The zoning board of appeals held off on deciding whether property owners would be required to display signs notifying passersby of a public hearing to discuss changes to the property, but it appears the requirement may have enough for support for an approval.

During an Aug. 20 meeting, at least three of the five ZBA members voiced their support despite objections from village staff. The proposal would amend the zoning ordinance to require a sign be posted on property that is subject to a hearing before the ZBA, the zoning administrator, or the plan commission.

The proposal is the brainchild of Commissioner Mike Curry, who oversees the Department of Public Health and Safety.

“We need to let all of our neighbors and concerned citizens know what’s going on in Forest Park,” Curry said. “Having a sign is another mechanism for letting our citizens know what’s going on with your neighbor. I campaigned on transparency in government and informing people on what’s going on. This is another way of doing it.”

Curry is a former chairman of the ZBA.

Village staff argued such a requirement is unnecessary under the law and would an added responsibility to keep up with.

Currently, the village sends out letters to residents who live within 250 feet of a property that is to be the subject of a hearing. Additionally, public notices of all hearings are advertised in local newspapers, and the agendas are posted at village hall and on the village’s website.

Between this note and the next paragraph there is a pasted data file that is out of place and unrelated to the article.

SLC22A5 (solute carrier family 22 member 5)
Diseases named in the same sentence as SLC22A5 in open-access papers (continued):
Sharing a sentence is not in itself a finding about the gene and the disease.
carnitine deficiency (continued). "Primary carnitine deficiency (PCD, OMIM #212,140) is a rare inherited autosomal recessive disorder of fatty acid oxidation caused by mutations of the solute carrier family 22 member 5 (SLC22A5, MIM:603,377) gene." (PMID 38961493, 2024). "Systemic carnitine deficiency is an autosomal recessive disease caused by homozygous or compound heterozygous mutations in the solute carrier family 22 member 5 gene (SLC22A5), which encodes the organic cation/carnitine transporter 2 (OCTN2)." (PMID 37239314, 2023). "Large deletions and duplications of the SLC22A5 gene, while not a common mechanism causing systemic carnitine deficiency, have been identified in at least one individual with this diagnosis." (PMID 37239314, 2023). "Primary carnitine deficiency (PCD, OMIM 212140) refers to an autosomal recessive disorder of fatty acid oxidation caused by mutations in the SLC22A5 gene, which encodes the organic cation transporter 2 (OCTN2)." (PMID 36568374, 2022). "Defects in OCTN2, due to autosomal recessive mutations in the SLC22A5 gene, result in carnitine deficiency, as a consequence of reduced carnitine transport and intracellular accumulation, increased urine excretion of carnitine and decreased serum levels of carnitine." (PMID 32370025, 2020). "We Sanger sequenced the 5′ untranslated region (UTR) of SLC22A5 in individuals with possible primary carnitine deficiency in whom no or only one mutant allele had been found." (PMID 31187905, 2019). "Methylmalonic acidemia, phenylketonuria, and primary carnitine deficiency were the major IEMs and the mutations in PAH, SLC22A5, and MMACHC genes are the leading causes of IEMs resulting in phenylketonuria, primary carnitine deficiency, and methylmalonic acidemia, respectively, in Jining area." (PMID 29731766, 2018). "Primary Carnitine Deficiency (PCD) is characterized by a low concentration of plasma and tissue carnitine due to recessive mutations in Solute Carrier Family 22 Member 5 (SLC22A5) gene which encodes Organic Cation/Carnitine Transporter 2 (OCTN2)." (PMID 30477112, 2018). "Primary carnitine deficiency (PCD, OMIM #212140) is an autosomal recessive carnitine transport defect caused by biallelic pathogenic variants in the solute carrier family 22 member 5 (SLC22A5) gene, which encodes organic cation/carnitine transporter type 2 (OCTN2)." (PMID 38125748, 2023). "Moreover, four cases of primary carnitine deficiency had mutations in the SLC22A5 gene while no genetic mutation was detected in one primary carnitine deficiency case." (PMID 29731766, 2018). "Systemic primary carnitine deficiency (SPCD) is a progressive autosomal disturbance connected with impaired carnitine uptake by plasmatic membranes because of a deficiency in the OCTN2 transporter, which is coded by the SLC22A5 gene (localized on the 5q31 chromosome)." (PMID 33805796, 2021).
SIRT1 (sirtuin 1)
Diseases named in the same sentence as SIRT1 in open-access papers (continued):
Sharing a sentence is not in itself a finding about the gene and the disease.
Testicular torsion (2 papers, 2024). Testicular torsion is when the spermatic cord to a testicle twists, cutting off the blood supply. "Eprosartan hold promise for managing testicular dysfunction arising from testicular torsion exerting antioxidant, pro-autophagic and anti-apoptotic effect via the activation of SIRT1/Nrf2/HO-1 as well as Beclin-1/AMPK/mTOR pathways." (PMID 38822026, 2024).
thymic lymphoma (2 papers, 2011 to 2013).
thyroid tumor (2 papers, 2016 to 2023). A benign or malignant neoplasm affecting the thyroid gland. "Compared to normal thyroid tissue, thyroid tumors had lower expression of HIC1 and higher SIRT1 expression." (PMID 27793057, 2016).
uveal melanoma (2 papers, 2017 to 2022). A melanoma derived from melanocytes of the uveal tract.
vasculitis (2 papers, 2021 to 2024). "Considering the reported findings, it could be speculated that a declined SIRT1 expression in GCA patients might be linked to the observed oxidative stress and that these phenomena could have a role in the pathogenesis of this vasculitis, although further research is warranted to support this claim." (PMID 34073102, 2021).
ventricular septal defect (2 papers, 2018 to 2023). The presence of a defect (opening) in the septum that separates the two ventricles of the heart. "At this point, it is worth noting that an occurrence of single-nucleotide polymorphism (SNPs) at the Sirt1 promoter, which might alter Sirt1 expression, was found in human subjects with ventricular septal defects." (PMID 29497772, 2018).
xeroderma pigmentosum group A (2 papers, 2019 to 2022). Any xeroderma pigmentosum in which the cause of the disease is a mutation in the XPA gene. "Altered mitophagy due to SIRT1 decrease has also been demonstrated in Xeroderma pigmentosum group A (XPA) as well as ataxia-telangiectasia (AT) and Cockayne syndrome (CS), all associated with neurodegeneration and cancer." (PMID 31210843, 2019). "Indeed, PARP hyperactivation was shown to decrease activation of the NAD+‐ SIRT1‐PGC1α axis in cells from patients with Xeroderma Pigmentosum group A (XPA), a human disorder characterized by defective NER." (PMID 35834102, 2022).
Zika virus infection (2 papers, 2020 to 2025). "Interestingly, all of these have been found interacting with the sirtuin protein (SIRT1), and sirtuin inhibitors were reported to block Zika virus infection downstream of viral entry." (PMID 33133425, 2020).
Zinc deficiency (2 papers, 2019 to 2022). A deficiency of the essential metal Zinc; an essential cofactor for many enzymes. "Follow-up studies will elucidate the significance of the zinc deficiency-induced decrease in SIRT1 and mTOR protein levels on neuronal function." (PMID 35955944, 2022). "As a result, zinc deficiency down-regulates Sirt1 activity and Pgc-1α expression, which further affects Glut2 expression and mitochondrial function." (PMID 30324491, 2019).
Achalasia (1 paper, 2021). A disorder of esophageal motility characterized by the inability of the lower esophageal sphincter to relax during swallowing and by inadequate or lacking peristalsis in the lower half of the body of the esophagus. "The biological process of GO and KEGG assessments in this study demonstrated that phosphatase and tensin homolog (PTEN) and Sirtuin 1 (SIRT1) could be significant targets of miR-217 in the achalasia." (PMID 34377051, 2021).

But most of the 11 people attending the discussion supported the sign requirement, putting further pressure on dissenters.

Gloria Backman, an organizing member of an advocacy group for village residents, said the pros outweigh the cons.

“More information is always better than less information,” Backman said.

The proposal also drew support from at least three of the five ZBA members.

“There is good reason to give more notice to the public,” ZBA member Ray Paulin said. “It helps get people involved and confident that the process is legal and above board.”

But ZBA member Austin Zimmer worried that the signs would be an eyesore.

“I’d much rather see the letters go out than the signs go up,” Zimmer said. “I just think it detracts from the beauty of the village.”

Letters, which are required by state law, would still be sent to nearby property owners even if the sign requirement is adopted. Curry has argued that many people do not read the fine print of public notices and that some, especially senior citizens, do not have Internet access.

Signs are already required in some neighboring communities. In Oak Park the village places a 4-foot by 4-foot sign on properties to be discussed at an upcoming ZBA hearing, according to Oak Park Zoning Officer Mike Bruce. In River Forest, typically only those properties larger than 20,000-square feet are required to post signs, River Forest Village Administrator Steve Gutierrez said.

It’s unclear who might be responsible for purchasing the signs in Forest Park, installing them or what size they would be. The ZBA will continue its discussion Sept. 17.

Also at the Aug. 20 meeting, the ZBA voted 4-1 to recommend that all property owners seeking allowable modifications to nonconforming structures be permitted a hearing before the zoning administrator rather than the full ZBA. This will apply when proposed changes do not increase the degree of nonconformity and a variance is not required.

The administrative hearing process is cheaper and faster than a full ZBA hearing, according to proponents.

The ZBA also voted 4-1 to allow administrative hearings for property owners seeking to replace a nonconforming garage without changing the degree of nonconformity.

ZBA member Richard Scafidi cast the only dissenting vote on both amendments. Scafidi said he opposed changing the zoning code piecemeal, and instead would like to see a comprehensive revision.